Victoria Airport Authority

201 - 1640 Electra Boulevard Sidney BC V8L 5V4

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Victoria International Airport (YYJ) is the 10th busiest airport in Canada and second in British Columbia with 1.93 million passengers/year.

YYJ is situated on the southern tip of Vancouver Island. As an essential air link to Victoria and other Southern Vancouver Island communities, YYJ has more than 100 daily flights throughout North America. An important economic driver, YYJ generates approximately $880 million in total economic output and 4700 jobs.

YYJ was rated among one of the top ten most-loved airports in the world by CNN Travel and twice named ‘Best Regional Airport in North America’ by Airports Council International (ACI).

Ease, efficiency, vitality, and friendliness. All part of our vision to make every part of travel interaction easy.

Photo Credit: Landon Sveinson

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Arrivals rotunda
Orca & Thunderbird

This totem depicts one of the most important historical legends in Coast Salish history.  The Thunderbird seen on the tail of the orca is a spiritual being and can only be accessed through communication with the creator.  It is usually a plea for help.

The orca is the most respected creature of the sea.  It is held in very high respect by Coast Salish people because of its physical powers and superior intellect.  They survive in packs like wolves and are sometimes designated in the same realm as wolves of the sea.

A coming together of thegreat spiritual power and awesome physical power can be seen as a balance of power beneficial to mankind as seen through First Nations beliefs.

Salish Welcome Figure

In the past, human figures were carved in much greter than life size.  They stood in front of villages with hands and arm held in a welcome gesture.

This welcome figure is based on a traditional Coast Salish welcome figure that would have been seen in front of villages.  They faced the water and welcomed arriving visitors.  The hands and arms of this figure shows the welcome gesture as well as an arm holding a paddle, showing that the people of the First Nation from Saanich are people of the canoe and paddle.  These are symbols of welcome and thanks as well as survival.

Raven, Wolf, and Bear

This totem is a depiction of a bird and animals held in high esteem bu the Saanich people.  In the days of the past, when forests, oceans, rivers and streams were in pristine condition, animals, birds, sea creatures, and mankind of the Saanich First Nations held a close relationship to each other.  They shared the space provided by our creator "XAIES"; along with a closer understanding and respect between mankind, our brothers and sisters, and other life forms which we believe we are a part of.

On this pole the Raven sits atop the head of the Wolf and below the Wolf is the Bear clutching a salmon.  The Raven is Saanich mythology is noted for its intelligence and is regarded as a messenger as it flies its daily path across the sky, waters, forests, and villages spreading the news of the day.  This intelligent bird loves to play tricks on all including mankind as it makes its daily journey.  In many First Nations culturs the Raven is acknowledged for its ability to transform into other deities further enhancing its reputation as the trickster and messenger.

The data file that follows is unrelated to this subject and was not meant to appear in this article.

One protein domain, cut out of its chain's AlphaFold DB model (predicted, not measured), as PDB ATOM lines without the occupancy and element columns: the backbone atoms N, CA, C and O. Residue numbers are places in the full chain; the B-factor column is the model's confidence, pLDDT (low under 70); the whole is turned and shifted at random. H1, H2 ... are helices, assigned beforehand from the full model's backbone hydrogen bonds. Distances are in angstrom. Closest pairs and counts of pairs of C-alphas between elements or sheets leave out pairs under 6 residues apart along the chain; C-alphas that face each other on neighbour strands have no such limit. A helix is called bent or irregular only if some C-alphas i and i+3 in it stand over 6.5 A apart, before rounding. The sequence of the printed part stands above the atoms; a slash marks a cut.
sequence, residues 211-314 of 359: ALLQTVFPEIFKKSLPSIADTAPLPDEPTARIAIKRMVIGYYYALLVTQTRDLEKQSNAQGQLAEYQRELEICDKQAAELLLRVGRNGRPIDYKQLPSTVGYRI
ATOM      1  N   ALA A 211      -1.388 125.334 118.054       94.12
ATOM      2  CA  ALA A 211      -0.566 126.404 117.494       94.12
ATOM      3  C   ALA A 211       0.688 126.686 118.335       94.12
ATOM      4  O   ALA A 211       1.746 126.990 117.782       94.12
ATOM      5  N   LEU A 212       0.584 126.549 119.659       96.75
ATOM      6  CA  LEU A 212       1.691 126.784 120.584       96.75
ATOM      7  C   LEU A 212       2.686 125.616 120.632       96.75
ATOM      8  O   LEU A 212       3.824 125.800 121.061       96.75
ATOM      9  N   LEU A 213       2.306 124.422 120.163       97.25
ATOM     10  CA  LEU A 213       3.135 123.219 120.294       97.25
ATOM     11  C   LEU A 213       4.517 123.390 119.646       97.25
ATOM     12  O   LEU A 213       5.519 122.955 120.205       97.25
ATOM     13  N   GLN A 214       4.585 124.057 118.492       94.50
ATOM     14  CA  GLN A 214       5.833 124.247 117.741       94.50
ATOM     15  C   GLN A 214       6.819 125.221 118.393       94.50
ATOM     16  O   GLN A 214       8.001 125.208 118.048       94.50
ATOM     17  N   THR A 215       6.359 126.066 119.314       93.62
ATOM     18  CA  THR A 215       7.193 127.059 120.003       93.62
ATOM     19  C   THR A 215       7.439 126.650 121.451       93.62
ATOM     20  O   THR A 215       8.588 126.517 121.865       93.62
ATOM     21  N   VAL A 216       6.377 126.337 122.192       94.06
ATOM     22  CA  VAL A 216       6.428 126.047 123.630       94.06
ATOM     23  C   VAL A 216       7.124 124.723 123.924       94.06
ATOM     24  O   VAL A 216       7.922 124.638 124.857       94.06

The second figure under the Raven is the Wolf. The Wolf at one time inhabited this ground and surrounding areas.  Wolves were regarded as keepers of the night and could be heard talking to each other over great distances.  They were regarded as protectors and guarded our sacred places such as the top of Mt. Newton - a place reserved for survival of such things as the great flood as well as our place for meditation, purification, and fasting and coldwater rituals.  Wolf packs and Orca pods are revered by First Nations as one and the same.

The Bear on the bottom of this pole is holding a salmon to show that he or she is also a fisherman and survivor.  Bears are respected and regarded as our equal as family caretakers and will rigourously defend their young as does man.  Bears are respected as people and can be seen fishing in close proximity to our fisherman in the shallows of rivers as the salmon journey upstream.  We have a saying which says, "salmon for survival are survival for salmon."  Bears believe this as do we and we have a mutual respect for each in this regard.

Charles W. Elliott is an internationally recognized Master Carver and fine artist in the Coast Salish tradition.  His art works are in private and corporate collections worldwide.  Charles is a member of the T'sartlip First Nation and was born on the T'sartlip Reserve in Brentwood Bay, BC.  He continues to live there today on the shores of the Saanich Inlet with his wife Myrna and their children.

As a young artist, Charles carved designs on the bark of the cottonwood tr

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Destination Greater Victoria is honoured to be based on the traditional territory of the Lekwungen-speaking peoples of the Songhees Nation and the Esquimalt Nation, whose historical relationships with the land continue to this day.